BM: Nah... it's Another World, y'see. The album's called Another World and there's a huge range like you say. And that's me. I'm kind of schizophrenic and chaotic, I suppose. But there is some sense to it.
SF: There is? Well, when you left Queen, you said that you were going to spend some time to find out who you were.
BM: Mmmmmmm. I'm still trying to find out! Well, it's coming slowly. There's a sort of, there's a part of the journey on this album, yeah.
SF: And when you do live concerts and stuff and, errr, you're up there, and they're, they're fantastically well reviewed, your gigs, I mean everybody says, y'know, the absolute last thing you ever do is short-change the audience - they get some fantastic show.
BM: They get something for their money, yeah. *Laughs*
SF: When they all shout, though, from the audience, as I understand they all do - Brian, Brian - do you ever get the feeling you're in a Monty Python film?
BM: *Laughs* No!
BM: Next question!
SF: I just have this image of all those people in Jerusalem chanting...
BM: You should come come to one. Then you would know what it's all about.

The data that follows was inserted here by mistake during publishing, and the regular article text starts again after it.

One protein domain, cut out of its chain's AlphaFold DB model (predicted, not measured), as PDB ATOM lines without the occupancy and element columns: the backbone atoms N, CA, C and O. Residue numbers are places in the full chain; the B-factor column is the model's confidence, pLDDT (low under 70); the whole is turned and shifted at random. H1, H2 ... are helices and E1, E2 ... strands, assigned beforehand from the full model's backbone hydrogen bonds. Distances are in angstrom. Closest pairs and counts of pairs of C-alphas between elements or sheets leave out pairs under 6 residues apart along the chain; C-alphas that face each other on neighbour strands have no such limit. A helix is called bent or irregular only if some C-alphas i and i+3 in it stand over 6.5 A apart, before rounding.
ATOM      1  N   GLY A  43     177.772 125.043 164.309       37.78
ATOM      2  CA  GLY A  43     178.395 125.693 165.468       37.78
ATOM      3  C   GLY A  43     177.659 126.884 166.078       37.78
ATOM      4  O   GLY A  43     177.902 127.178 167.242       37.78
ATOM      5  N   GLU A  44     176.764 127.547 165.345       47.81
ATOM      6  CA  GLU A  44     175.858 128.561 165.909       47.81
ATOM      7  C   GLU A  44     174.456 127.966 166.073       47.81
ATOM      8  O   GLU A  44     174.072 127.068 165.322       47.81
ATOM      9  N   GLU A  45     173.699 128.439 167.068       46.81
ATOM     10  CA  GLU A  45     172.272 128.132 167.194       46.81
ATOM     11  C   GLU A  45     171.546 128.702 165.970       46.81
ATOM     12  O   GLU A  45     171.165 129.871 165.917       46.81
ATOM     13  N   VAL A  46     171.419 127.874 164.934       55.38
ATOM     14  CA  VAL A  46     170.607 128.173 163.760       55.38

SF: Well, well I will do. And I'd quite like...
BM: You'll be invited. You'll be... Albert Hall on the... ummmm... what is it? October the... ummm... errr.... something or other... errr...
SF: I'll let you...
BM: Plug, plug.
SF: Plug, plug. Plug, plug.
BM: And I shall be all around Europe.
SF: And do you go to a... is there a kind of voice school where you go to with sort of Whitesnake and Alice Cooper and ZZ Top and all that and learn to do that big scream?
BM: Erm... I'm not actually very good at screaming. I mean, I'm good at... I'm... err... I'm learning to put passion in, y'know. I grew up as a guitar player, but I spent the last few years getting much more interested in putting things across vocally than guitar-wise, I suppose. So, I mean, I feel very humble next to this lady here... and this lady here... erm...
SF: Being Imelda and Beverley, then [two other guests on the show]
BM: But, but, y'know, I'm learning my trade and, and to me I'm, I'm learning to put what I feel inside. I mean, I had Freddie by my side for, for many years doing that.
SF: Do you just feel that you're inevitably under the shadow of somebody who was so immense and, and gargantuan?
BM: Yeah, I mean, the whole shadow of Queen is very long. This is true. But, ummm, it was my apprenticeship, y'know, this is my learning process and now I do what I do.